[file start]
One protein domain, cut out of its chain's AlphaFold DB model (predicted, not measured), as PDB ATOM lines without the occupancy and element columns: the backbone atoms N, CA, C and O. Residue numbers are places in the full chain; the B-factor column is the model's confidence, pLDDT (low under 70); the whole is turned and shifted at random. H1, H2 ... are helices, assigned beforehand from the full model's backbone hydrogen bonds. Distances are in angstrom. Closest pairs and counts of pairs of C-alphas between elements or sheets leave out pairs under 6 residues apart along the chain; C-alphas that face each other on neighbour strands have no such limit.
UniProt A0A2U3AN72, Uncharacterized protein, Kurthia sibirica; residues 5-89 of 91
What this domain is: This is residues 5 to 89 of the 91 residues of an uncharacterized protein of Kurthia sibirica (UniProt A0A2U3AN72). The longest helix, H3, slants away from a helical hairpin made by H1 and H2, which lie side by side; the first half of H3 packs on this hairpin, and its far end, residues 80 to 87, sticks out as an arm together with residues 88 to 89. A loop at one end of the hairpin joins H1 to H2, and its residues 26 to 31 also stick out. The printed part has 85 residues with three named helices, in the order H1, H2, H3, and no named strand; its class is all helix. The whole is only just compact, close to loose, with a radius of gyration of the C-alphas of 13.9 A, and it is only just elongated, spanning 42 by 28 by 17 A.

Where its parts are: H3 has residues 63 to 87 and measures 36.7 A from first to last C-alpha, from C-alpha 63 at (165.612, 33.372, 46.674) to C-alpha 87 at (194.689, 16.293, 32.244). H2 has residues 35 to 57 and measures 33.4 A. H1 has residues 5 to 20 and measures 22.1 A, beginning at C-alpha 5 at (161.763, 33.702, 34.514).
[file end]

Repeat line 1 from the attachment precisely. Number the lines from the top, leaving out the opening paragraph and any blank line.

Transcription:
UniProt A0A2U3AN72, Uncharacterized protein, Kurthia sibirica; residues 5-89 of 91